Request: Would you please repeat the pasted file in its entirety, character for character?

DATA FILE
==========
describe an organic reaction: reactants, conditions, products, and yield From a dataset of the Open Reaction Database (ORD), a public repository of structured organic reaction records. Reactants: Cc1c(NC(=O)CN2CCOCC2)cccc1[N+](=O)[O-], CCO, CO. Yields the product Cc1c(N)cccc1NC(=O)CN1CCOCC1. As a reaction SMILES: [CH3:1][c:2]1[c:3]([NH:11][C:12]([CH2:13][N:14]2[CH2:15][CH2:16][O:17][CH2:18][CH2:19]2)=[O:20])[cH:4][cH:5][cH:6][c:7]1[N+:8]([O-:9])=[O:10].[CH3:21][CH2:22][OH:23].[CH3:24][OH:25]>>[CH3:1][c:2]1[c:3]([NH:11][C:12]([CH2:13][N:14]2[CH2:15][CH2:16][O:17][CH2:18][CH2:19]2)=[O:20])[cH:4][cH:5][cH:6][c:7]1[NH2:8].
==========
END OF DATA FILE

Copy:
describe an organic reaction: reactants, conditions, products, and yield From a dataset of the Open Reaction Database (ORD), a public repository of structured organic reaction records. Reactants: Cc1c(NC(=O)CN2CCOCC2)cccc1[N+](=O)[O-], CCO, CO. Yields the product Cc1c(N)cccc1NC(=O)CN1CCOCC1. As a reaction SMILES: [CH3:1][c:2]1[c:3]([NH:11][C:12]([CH2:13][N:14]2[CH2:15][CH2:16][O:17][CH2:18][CH2:19]2)=[O:20])[cH:4][cH:5][cH:6][c:7]1[N+:8]([O-:9])=[O:10].[CH3:21][CH2:22][OH:23].[CH3:24][OH:25]>>[CH3:1][c:2]1[c:3]([NH:11][C:12]([CH2:13][N:14]2[CH2:15][CH2:16][O:17][CH2:18][CH2:19]2)=[O:20])[cH:4][cH:5][cH:6][c:7]1[NH2:8].